One July 31st Elizabeth May told the Powell River Peak Newspaper: “There is no chance of a Conservative winning in this riding. It’s either going to be a Green or an NDP member of parliament in this riding.” May did not cite any evidence for her claim and it is now clear that there was no such evidence. The Greens are running fourth.

The Green candidate has clearly improved the party’s showing over 2011 when it would have received about 5 percent of the vote using the current riding boundary. But the improved showing effectively supports what those supporting strategic voting claim: that running strong candidates in unwinnable ridings, the Green Party risks electing the Conservatives.

Two recent polls reveal the second choices of Green Party voters. A Nanos poll showed that 48 percent of Green voters’ second choice would be the NDP and 32 percent would vote for the Liberals. Just 10 percent of Greens had the Conservatives as their second choice. An unpublished Ipsos poll showed almost identical second-choice results: The NDP, 43 percent, Liberals, 32% and Conservatives 10 percent. Both polls contradict May’s repeated assertion that disaffected Conservatives are flocking to her party.

By doing a mass mailing suggesting there is no danger of electing Conservatives the Green Party can obviously increase its vote count – but to what end? Despite running an expensive campaign in North Island- Powell River the Greens are still in fourth place, actually worse than they would have done in 2011 with the current boundary – when they would have tied with the Liberals for third place. (The Liberals have tripled their vote this time around.)

But let’s assume the Greens do even better on election day. Half the additional votes they get will come from former NDP supporters – lowering the NDP’s lead over the Conservatives whose numbers will likely rise given their deep pockets and strong get-out-the-vote plan.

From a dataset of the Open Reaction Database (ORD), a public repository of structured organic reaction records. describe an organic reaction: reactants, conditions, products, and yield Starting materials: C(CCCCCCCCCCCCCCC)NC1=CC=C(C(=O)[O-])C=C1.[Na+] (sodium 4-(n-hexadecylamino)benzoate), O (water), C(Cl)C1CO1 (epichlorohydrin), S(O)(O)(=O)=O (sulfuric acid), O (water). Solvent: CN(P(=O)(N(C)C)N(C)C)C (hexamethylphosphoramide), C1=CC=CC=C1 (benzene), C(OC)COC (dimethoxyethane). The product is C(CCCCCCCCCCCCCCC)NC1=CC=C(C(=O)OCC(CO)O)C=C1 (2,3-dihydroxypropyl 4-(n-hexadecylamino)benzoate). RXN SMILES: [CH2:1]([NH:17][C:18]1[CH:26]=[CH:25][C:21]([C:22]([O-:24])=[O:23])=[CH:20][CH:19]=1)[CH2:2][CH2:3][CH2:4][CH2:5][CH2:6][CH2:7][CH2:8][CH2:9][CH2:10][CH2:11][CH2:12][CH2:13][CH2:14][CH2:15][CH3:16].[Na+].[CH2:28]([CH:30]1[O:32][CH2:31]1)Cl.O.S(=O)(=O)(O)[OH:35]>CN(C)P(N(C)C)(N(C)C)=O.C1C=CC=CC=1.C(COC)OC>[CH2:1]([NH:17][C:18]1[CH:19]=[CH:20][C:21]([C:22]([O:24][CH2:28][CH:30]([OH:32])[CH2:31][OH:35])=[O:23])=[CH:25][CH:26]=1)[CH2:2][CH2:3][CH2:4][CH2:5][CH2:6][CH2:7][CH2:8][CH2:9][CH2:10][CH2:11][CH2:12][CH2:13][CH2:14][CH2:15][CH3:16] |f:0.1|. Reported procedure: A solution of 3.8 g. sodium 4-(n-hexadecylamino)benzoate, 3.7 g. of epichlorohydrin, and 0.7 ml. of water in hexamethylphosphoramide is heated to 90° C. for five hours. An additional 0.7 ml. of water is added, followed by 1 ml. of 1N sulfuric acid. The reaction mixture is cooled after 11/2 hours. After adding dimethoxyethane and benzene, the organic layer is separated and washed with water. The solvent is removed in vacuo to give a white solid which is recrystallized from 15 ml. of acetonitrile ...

What about the other island ridings Ms. May says the Greens can win? A Dogwood sponsored Insights West poll in Courtenay-Alberni shows very similar results: the NDP at 39 percent, the Conservatives at 33 percent, the Liberals at 13 percent and the Greens running fourth at 12 percent. Given the recent rise in Conservative support this is a dangerously close race. Half the Green votes would otherwise go to the NDP – increasing their lead from 6 percentage points to 12.

In Esquimalt-Saanich-Sooke, which the Greens claim is theirs for the taking, Dogwood’s Insights West poll reveals they are in a three-way tie for second – with 19 percent of decided voters compared to the NDP’s 39 percent. And in Nanaimo-Ladysmith, another alleged sure win for the Greens, the Environics poll done for LeadNow shows the NDP with 34 percent, and the Conservatives and Greens tied for second with 24 percent. Again, if the Greens goal was really to defeat Conservatives they could be running a modest campaign providing the NDP with another seven to eight percentage point spread over the Conservatives. Or they would just withdraw.

It was inevitable that the mainstream media would finally catch up with the Green party’s deliberate deception. On the CBC morning show out of Victoria host Gregor Craigie challenged May on her assertion that the Conservatives “will not” form the government. I have never heard Ms. May sound so uncomfortable or unconvincing as when she responded to Craigie’s persistent probing.

After trying to justify the declaration with reference to a host of national polls, May finally gave in: “If that one sentence had not been on a flier and was more nuanced and had a much more detailed analysis as to why that’s true, condensing it to one line is probably something I wouldn’t have said myself but it’s absolutely defensible and explainable.”

As any party leader knows it doesn’t wash to blame an underling for a major piece of election literature. Would she use the same argument if she were prime minister? But then having said the statement was “absolutely defensible and explainable” she failed completely to defend or explain it.